3. Ebony magazine interview about her sexuality. In 2001, Jackson gave an interview to Ebony magazine in which she was asked about her sexual orientation. “I don’t mind people thinking that I’m gay or calling me gay,” she said. “People are going to believe whatever they want. Yes, I hang out at gay clubs … I go where the music is good. I love people regardless of sexual preference, regardless of race. No, I am not bisexual. I have been linked with dancers in our group because we are so close. I grew up in a big family. I love being affectionate. I love intimacy and I am not afraid to show it.”

4. Video support for It Gets Better, Trevor Project. In 2010, Jackson recorded a video for the Trevor Project and later appeared on CNN’s “Larry King Live” to promote awareness of youth suicide. “If you’re LGBT you’re probably thinking you’re all alone, but you’re not,” she said in the video. “I can relate because I was one of those kids who internalized everything.”

5. “State of the World Tour.” Jackson’s LGBTQ support continued in 2017. Her tour’s opening sequence highlighted a range of problems facing the world, from famine and war to police brutality and included a call for justice and for LGBTQ rights.

6. “The Kids.” Jackson has always employed a diverse crew of professional dancers for her videos and tours. Some of her closest friends and collaborators over the years have been prominent out gay and lesbian choreographers, singers, dancers, makeup artists and designers. She lovingly refers to her backup dancers as “the Kids.”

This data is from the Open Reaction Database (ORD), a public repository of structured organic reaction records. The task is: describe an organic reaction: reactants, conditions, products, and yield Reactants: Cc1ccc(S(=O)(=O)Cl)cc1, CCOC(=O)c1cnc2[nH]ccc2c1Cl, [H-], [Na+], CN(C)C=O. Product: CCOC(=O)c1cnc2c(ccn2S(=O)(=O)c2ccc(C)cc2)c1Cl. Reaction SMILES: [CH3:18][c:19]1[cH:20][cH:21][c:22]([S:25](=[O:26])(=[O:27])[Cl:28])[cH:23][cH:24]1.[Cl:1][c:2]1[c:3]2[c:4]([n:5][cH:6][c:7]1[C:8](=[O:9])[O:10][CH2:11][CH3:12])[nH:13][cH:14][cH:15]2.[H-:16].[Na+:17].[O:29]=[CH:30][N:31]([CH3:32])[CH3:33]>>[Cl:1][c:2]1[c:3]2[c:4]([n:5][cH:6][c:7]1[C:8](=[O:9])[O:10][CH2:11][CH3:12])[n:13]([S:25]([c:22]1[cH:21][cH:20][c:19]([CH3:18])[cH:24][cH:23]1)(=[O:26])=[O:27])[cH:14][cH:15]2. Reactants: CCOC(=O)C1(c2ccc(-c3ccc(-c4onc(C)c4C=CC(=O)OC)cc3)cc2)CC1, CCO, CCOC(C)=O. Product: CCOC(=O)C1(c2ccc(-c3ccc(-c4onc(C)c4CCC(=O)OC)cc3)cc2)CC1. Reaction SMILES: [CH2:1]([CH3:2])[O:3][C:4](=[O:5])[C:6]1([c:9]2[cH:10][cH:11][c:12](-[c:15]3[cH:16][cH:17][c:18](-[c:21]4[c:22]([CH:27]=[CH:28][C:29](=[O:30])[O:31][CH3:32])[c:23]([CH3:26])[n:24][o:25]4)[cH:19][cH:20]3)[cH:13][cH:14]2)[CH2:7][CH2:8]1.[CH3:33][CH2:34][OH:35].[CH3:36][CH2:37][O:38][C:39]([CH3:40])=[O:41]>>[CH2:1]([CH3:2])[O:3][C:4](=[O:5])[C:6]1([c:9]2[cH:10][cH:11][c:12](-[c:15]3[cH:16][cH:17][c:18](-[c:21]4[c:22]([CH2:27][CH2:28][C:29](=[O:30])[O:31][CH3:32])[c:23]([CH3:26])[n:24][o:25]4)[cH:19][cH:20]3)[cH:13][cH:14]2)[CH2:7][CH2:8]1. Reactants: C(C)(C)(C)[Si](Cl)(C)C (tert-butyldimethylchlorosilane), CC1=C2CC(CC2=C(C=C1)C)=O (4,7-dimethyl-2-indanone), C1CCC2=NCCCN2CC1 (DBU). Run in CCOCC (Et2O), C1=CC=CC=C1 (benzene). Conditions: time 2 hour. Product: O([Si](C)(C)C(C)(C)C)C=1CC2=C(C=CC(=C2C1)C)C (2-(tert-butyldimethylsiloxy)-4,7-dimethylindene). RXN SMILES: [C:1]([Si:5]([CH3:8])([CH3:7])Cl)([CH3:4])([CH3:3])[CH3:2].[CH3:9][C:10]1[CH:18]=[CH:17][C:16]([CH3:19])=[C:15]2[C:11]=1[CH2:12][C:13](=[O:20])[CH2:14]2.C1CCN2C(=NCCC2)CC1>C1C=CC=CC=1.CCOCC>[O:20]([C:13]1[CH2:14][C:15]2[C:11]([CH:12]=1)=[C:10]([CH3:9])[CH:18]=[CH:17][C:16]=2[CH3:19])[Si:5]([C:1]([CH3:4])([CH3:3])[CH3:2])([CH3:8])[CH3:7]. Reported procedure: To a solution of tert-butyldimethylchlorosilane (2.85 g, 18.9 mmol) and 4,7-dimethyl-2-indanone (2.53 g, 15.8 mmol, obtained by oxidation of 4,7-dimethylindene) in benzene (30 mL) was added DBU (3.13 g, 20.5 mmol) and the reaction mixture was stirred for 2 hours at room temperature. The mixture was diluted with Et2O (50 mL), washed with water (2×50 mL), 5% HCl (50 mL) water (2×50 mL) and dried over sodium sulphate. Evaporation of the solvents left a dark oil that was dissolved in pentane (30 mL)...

7. NYC Pride performance. In 2004, Jackson performed for a packed audience at Pride Dance NYC at Pier 54.

8. “Will & Grace” cameo. In 2004, Jackson made a memorable cameo on “Will & Grace,” judging a dance-off between Jack and another dancer.

9. HRC, AIDS Project Los Angeles awards. In 2005, Jackson was honored by both the Human Rights Campaign and AIDS Project Los Angeles for her work raising money for AIDS charities.

10. Janet’s Blade interview. In 2006, Jackson granted an exclusive interview to the Washington Blade. It was one of the rare times she touched on the Super Bowl controversy and her brother Michael’s acquittal on child molestation charges, telling Blade Editor Kevin Naff, “I got all of that out of my system, that’s not what I’m feeling right now. I wrote about [those controversies] but I didn’t choose to put it out there on the album.” In the interview, Jackson also reiterated her support for marriage equality, said she’d never had a sexual relationship with a woman and revealed that she’d never met Madonna.

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Out & About

International Women Club set for Jan. 24

Event at National Harbor



International Women United Organizer will host “Multicultural International Women Club” on Monday, Jan. 24 at 7 p.m. at National Harbor.

The goal of this event is to bring together women from different countries and cultures for friendship, support and community. Guests will get to share interesting facts about their country, talk about their culture, values, styles, and differences with others while learning from others and making friends from all over the globe. Those who speak English as a second language are welcome to attend.

This event is free and more details are available on Eventbrite.